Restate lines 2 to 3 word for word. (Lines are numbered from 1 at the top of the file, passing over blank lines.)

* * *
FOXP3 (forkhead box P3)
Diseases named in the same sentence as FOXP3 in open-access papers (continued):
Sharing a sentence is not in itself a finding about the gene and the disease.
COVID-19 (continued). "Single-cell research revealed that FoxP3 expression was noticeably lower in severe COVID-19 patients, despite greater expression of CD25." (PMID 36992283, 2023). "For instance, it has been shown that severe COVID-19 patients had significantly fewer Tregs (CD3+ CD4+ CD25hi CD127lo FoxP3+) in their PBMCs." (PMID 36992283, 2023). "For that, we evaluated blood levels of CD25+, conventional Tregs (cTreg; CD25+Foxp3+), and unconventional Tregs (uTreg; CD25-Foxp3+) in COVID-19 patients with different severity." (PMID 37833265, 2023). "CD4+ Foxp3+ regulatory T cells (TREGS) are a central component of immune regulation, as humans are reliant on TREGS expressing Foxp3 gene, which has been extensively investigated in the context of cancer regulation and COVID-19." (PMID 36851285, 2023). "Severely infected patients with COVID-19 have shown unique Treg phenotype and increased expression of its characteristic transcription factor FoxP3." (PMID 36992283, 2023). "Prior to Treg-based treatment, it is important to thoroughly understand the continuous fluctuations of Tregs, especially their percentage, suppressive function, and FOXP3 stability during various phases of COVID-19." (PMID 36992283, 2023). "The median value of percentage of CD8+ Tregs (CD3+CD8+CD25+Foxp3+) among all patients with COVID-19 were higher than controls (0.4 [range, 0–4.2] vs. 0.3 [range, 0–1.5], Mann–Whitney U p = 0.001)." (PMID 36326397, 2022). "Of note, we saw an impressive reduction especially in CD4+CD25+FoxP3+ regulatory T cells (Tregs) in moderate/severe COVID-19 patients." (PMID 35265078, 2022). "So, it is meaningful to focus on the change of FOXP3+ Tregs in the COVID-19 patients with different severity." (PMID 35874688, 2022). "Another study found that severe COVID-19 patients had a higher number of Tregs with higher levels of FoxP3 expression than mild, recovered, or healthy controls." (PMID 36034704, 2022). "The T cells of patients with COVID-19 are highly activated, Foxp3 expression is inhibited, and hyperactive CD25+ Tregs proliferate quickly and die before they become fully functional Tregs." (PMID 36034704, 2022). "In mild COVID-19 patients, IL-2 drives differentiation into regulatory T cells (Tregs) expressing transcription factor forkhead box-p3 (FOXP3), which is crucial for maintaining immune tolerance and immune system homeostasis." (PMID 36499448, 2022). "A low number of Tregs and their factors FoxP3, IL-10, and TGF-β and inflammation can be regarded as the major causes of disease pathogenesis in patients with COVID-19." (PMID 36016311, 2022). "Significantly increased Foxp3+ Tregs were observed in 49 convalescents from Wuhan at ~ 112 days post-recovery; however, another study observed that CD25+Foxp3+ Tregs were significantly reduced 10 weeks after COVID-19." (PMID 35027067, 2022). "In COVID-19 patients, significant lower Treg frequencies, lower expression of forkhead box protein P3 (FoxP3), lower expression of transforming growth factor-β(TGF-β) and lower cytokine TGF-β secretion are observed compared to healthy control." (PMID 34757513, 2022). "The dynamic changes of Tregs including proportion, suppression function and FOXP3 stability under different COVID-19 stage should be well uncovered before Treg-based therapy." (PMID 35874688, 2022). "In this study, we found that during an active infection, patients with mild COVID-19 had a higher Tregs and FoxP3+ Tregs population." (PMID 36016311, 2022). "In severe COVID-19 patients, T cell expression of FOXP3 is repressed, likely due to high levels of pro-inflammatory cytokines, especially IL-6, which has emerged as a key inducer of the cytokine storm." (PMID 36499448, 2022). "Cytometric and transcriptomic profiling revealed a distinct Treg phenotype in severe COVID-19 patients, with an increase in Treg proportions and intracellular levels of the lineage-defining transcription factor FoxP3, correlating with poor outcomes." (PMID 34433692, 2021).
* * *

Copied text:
Diseases named in the same sentence as FOXP3 in open-access papers (continued):
Sharing a sentence is not in itself a finding about the gene and the disease.